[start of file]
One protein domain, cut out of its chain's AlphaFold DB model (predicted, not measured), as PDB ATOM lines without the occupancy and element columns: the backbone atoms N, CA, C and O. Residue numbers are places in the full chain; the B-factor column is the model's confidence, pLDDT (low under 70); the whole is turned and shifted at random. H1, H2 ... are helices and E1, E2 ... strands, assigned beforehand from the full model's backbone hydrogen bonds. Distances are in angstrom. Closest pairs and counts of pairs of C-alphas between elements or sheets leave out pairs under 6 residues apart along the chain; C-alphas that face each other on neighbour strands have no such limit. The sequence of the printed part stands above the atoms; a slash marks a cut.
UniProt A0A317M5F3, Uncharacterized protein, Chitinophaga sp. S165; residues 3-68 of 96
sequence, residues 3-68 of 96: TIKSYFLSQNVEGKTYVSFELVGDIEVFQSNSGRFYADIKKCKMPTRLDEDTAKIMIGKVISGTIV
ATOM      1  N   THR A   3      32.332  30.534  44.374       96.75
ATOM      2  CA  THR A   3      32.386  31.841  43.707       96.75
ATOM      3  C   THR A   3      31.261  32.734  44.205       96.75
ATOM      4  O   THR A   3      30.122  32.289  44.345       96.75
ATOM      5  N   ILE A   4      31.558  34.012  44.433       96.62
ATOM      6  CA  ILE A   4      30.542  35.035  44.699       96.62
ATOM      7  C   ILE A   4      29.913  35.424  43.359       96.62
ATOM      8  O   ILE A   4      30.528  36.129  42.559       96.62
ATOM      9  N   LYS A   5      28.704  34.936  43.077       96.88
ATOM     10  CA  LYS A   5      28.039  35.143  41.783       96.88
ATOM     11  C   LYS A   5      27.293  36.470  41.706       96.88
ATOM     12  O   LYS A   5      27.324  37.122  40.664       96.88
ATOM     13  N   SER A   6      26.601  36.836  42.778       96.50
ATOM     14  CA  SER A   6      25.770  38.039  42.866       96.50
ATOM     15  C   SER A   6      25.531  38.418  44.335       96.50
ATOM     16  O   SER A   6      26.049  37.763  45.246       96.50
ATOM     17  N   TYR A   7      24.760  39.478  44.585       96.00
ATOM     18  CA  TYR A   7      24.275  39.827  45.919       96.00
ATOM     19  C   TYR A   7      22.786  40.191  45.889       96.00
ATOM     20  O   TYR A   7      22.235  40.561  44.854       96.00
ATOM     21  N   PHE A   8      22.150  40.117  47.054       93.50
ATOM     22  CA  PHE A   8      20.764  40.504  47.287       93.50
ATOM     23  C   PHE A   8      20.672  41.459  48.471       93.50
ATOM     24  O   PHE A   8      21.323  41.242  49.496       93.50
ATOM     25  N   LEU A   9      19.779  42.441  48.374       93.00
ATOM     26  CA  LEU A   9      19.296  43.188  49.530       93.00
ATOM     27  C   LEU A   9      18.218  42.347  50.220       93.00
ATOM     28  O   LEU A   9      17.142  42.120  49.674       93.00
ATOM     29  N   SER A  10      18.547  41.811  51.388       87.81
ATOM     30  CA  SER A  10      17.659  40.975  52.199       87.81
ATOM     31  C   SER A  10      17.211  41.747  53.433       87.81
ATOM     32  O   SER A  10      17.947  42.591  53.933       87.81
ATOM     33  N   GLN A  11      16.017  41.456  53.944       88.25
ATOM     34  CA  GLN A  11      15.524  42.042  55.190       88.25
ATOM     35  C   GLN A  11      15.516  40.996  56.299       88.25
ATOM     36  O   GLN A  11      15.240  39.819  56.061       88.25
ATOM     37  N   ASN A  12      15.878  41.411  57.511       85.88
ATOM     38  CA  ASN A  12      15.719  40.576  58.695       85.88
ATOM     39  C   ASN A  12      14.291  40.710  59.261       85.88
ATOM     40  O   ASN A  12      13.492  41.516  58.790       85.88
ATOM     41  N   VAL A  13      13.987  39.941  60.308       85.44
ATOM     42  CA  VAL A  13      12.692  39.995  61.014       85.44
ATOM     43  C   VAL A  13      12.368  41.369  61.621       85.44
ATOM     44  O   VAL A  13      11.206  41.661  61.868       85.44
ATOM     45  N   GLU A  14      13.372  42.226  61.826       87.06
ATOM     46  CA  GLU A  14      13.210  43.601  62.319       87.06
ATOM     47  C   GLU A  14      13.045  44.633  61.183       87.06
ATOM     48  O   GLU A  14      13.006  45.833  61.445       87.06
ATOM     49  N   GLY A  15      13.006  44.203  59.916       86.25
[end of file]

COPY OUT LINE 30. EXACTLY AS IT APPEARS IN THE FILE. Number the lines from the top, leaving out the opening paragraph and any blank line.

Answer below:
ATOM     28  O   LEU A   9      17.142  42.120  49.674       93.00